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9 Truths About the Virgin Birth

For true believers, accepting the virgin birth is non-negotiable.

I love Christmas because it's the only time I get to sing one of my favorite hymns, "Hark! The Herald Angels Sing."

It's not just a Christmas carol for me; it's one of my all-time favorite hymns. Back in 1872, the Church of England even picked it as one of the four greatest hymns in the English language.


I wait all year to sing this hymn, and once the season starts, I find myself humming it constantly. The hymn is a beautiful tribute to our Savior, Jesus Christ, and is a treasure for anyone who knows its incredible words.


Originally written by Charles Wesley in 1739 for Christmas Day, it underwent some theological edits by famed-evangelist George Whitefield 15 years later. The familiar version we sing today emerged, but it needed a tune. About 100 years after that, Felix Mendelssohn, a German Jew who converted to Christianity, composed a cantata with an amazing tune. Since around 1850, that tune has been associated with "Hark! The Herald Angels Sing."


When a song involves Wesley, Whitefield, and Mendelssohn, you know it's special. It's not just good; it's the best!

I'm sure you're familiar with the opening words: "Hark! The Herald Angels Sing, Glory to the newborn King! Peace on earth and mercy mild, God and sinners reconciled..."


The hymn has more verses than what's in the hymnal, making it truly great. Each verse ends with "Glory to the newborn King." Through Wesley and Whitefield's words, it teaches us about Jesus Christ - the newborn King, the Prince of Peace, the Sun of Righteousness, the everlasting Lord, the Incarnate deity, and above all, Immanuel, God with us.


This hymn beautifully captures the essence of Christianity.

But why the Virgin Birth?

The virgin birth of Jesus is crucial to our Christian faith.


It's not just an incidental detail; it's the foundation of Christianity. Without it, there would be no salvation. Jesus had to be born of a virgin to be sinless and to sacrifice himself on the cross for our sins.


The virgin birth is like a key link in the chain of our salvation. It means that Jesus was both fully God and fully man—truly divine and truly human. This unique birth allowed Jesus to live a perfect life and be a sinless sacrifice for our sins.


If someone denies the virgin birth, they're essentially rejecting the core aspects of Christ's sinlessness, holiness, obedience, and sacrificial death. It's a big deal in our faith. Those who deny it might be considered heretics, apostates, or unbelievers.


For true believers, accepting the virgin birth is non-negotiable. It's a central and essential belief in our Christian doctrine.

Some Points to Consider

#1 - The virgin birth didn't mark the start of the Son of God—he existed eternally (John 1:1-17; 8:58, Col. 1:16-20, etc.). It's the beginning of Jesus as both God and man.


#2 - The virgin birth doesn't mean Jesus became less divine. It's not like God turned into a man. Jesus, as God the Son, remained fully God even when taking on a human form.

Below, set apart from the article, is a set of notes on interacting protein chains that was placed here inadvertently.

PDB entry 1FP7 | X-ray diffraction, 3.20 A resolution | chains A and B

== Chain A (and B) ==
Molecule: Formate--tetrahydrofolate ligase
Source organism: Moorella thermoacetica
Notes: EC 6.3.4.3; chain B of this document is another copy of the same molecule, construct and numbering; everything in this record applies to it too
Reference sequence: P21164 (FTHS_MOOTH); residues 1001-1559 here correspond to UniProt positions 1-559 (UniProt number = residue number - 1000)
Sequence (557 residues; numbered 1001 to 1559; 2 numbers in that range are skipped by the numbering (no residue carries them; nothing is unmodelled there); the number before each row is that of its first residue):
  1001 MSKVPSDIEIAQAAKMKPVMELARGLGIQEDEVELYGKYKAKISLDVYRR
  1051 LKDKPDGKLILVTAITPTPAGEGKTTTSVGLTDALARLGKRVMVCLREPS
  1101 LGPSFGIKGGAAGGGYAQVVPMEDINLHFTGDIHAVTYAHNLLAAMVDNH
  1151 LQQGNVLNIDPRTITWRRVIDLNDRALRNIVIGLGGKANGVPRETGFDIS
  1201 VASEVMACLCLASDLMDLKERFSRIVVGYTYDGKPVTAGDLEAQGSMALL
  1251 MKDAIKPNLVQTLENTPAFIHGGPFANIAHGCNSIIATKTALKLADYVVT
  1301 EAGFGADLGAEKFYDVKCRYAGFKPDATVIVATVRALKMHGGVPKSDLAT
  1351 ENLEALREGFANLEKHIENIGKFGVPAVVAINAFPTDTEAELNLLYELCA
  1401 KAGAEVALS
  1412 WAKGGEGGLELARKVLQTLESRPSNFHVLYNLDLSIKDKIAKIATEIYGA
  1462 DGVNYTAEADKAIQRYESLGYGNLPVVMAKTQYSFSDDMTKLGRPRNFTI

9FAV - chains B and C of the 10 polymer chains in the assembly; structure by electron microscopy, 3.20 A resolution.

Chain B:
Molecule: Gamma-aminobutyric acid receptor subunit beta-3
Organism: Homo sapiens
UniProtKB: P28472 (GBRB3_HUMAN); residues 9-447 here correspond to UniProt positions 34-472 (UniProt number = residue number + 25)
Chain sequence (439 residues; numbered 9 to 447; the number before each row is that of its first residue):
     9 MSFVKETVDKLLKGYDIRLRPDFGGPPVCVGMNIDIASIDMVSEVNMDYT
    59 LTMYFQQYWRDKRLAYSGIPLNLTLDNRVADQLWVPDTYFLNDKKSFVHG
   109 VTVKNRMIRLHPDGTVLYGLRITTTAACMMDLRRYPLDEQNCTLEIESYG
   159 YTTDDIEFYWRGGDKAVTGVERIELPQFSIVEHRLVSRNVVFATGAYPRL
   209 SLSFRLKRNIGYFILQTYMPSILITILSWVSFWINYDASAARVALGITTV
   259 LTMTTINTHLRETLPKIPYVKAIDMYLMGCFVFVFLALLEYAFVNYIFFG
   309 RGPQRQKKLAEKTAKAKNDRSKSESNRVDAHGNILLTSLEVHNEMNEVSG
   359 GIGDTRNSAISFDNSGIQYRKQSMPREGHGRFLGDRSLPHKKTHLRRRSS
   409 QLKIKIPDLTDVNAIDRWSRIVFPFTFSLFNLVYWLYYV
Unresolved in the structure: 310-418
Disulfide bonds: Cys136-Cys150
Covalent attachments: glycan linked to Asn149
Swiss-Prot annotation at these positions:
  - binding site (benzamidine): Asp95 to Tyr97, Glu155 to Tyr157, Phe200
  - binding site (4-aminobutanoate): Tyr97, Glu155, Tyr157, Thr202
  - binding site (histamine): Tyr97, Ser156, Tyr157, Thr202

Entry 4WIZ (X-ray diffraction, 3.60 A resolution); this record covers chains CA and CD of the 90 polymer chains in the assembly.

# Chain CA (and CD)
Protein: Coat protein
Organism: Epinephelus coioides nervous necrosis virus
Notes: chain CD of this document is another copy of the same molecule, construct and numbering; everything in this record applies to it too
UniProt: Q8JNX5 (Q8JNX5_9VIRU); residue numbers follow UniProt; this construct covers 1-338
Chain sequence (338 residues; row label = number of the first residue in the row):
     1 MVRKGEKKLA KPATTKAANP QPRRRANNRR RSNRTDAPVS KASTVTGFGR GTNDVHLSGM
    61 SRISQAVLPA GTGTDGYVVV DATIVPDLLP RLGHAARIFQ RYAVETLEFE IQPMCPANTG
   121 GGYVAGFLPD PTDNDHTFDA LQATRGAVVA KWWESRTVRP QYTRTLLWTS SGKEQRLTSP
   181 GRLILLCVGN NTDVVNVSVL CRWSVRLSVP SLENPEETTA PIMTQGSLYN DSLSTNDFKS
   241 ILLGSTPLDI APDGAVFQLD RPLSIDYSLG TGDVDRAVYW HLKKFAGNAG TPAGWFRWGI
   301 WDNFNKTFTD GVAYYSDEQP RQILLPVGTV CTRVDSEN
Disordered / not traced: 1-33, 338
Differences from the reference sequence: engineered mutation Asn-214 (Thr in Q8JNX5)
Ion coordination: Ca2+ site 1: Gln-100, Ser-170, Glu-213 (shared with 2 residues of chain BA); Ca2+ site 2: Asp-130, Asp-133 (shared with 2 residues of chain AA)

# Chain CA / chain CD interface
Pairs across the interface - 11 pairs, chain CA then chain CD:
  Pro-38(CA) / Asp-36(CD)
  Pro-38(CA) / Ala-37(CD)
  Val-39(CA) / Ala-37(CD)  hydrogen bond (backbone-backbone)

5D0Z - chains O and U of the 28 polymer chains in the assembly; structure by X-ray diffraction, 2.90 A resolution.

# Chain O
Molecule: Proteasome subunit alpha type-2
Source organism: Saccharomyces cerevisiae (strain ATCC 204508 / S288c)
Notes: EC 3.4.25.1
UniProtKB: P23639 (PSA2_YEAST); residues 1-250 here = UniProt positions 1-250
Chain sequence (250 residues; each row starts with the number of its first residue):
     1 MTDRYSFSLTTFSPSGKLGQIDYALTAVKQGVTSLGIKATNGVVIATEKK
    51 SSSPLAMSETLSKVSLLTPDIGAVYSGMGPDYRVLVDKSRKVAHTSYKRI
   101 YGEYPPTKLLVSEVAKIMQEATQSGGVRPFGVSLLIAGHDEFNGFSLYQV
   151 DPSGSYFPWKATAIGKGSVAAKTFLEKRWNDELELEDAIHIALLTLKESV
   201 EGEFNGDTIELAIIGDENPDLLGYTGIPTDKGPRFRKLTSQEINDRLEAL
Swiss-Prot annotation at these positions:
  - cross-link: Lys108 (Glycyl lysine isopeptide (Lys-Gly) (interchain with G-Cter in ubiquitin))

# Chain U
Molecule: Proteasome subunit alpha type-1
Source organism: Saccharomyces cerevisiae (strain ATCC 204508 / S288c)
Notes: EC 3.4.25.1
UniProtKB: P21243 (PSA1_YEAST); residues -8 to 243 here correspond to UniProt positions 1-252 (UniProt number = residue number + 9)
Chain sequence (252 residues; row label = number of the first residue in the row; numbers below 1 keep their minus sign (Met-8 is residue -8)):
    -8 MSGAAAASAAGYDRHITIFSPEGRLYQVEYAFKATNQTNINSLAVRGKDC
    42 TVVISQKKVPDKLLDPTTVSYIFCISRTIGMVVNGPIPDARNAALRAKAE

#3 - Believing in the virgin birth doesn't mean accepting the idea of Mary's immaculate conception, as some teach. This doctrine claims Mary was born without sin. Yet, there's no evidence of this in the New Testament. Mary herself acknowledged her need for a Savior (Luke 1:47). We are all born into sin and it affects every part of us (Psalm 51; Rom. 3, etc.)


#4 - The virgin birth doesn't require us to believe in Mary's perpetual virginity, as stated by the Council of Trent in 1545-63. The Bible mentions Jesus' brothers and sisters (Mark 3:31-35; 6:3; Luke 8:19-21; John 2:12; Acts 1:14; 1 Corinthians 9:5; Galatians 1:19), and Matthew 1:25 suggests that Joseph and Mary had a normal marital relationship after Jesus' birth.


#5 - The virgin birth doesn't elevate Mary to a special status for obtaining grace or salvation, as some previous popes have claimed. There's no biblical basis for such veneration of Mary (John 14:6; 1 Tim. 2:5, etc.).


#6 - The virgin birth ensures both the full humanity and full deity of Jesus. If Jesus had been created in heaven and sent to earth without human parentage, he might not truly be human. If born through both human parents, he might not truly be God. The virgin birth, then, is essential for him to be truly God and truly man (Matthew 1:18; Luke 1:34-35; Col. 2:9).


#7 - The virgin birth wasn't about God transforming into a “human germ” within Mary, as suggested by some. Instead, it was the result of the Holy Spirit's work in Mary's womb, as described in the Bible (Matthew 1:18; Luke 1:34-35).


#8 - The virgin birth was necessary to prevent the corruption of Jesus' humanity by inherited sin. The interruption of the normal human descent from Adam to Jesus, without a human father, emphasizes the Holy Spirit's role in Christ's conception (Romans 5; Luke 1:35).


#9 - The primary reason for the virgin birth was to highlight that God's entry into human flesh was a divine initiative, not a human action. It emphasizes that salvation comes from God alone, and the virgin birth marks the unique origin of Christ in human history (Jonah 2:9; Matthew 1:18; Luke 1:34-35; 1 Timothy 1:16).


Praise the Lord that the God-man, Jesus Christ, came to earth! Not just to live – but to die for our sins, to raise again, ascend to heaven, and come back for his people again.